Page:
Often you want to define a whole lot of constants and you just want them all to have a different value so you can tell them apart easily. For instance, if you wanted to define some constants to represent some famous cities and you only needed to know how to distinguish one from another then you could use an enumeration like this:
ENUM LONDON, MOSCOW, NEW_YORK, PARIS, ROME, TOKYO
ENUM keyword begins the definitions (like the
CONST keyword does for an ordinary constant definition).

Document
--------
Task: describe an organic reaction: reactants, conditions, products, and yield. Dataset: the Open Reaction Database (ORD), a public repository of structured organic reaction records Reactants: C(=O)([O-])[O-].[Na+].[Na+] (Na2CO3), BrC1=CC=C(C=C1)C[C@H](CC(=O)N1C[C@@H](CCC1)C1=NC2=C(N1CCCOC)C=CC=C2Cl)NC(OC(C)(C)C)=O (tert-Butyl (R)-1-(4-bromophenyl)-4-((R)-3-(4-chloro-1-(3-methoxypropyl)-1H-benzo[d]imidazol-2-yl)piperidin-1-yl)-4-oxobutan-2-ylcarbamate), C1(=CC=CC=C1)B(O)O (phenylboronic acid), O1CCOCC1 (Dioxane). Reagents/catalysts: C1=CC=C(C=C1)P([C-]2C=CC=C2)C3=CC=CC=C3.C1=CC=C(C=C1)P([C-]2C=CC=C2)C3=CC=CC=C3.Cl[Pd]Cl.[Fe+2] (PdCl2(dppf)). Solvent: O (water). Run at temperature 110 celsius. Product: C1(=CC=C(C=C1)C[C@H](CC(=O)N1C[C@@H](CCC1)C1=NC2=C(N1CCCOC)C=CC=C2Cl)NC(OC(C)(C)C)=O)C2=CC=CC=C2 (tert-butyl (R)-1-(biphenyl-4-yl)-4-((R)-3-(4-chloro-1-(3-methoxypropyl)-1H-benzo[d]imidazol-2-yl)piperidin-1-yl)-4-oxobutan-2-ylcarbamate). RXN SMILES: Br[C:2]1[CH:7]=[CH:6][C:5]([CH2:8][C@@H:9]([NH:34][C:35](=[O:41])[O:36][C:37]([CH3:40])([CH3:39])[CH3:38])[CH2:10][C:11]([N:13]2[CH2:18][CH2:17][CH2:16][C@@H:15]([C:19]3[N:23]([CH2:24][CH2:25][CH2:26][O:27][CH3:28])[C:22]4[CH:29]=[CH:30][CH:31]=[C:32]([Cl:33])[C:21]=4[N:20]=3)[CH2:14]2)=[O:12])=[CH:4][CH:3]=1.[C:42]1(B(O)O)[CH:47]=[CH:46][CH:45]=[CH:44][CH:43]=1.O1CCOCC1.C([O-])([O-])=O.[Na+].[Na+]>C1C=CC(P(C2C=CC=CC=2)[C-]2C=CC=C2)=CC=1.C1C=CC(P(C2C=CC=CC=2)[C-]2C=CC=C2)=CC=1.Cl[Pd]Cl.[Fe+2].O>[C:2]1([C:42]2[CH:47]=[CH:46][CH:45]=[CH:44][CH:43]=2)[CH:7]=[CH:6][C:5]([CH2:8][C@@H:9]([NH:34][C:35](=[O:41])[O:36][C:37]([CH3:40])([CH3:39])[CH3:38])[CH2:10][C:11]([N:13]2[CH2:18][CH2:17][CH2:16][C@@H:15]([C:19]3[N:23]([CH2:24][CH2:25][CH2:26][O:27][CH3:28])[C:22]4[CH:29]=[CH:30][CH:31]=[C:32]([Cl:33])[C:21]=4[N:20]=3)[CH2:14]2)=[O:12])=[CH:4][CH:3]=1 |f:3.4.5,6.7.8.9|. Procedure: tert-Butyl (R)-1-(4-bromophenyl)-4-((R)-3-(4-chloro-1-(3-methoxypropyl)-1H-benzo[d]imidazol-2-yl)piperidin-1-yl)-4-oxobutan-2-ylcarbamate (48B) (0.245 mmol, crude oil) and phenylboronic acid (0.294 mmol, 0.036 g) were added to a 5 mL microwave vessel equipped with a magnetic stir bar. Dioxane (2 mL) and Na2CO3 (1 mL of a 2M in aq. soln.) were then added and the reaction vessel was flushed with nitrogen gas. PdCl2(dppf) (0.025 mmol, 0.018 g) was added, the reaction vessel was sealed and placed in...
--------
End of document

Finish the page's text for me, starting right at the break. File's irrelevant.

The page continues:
The actual values of the constants start at zero and stretch up to five.
In fact, this is exactly the same as writing:
CONST LONDON=0, MOSCOW=1, NEW_YORK=2, PARIS=3, ROME=4, TOKYO=5
The enumeration does not have to start at zero, though. You can change the starting value at any point by specifying a value for an enumerated constant. For example, the following constant definitions are equivalent:
ENUM APPLE, ORANGE, CAT=55, DOG, GOLDFISH, FRED=-2, BARNEY, WILMA, BETTY CONST APPLE=0, ORANGE=1, CAT=55, DOG=56, GOLDFISH=57, FRED=-2, BARNEY=-1, WILMA=0, BETTY=1
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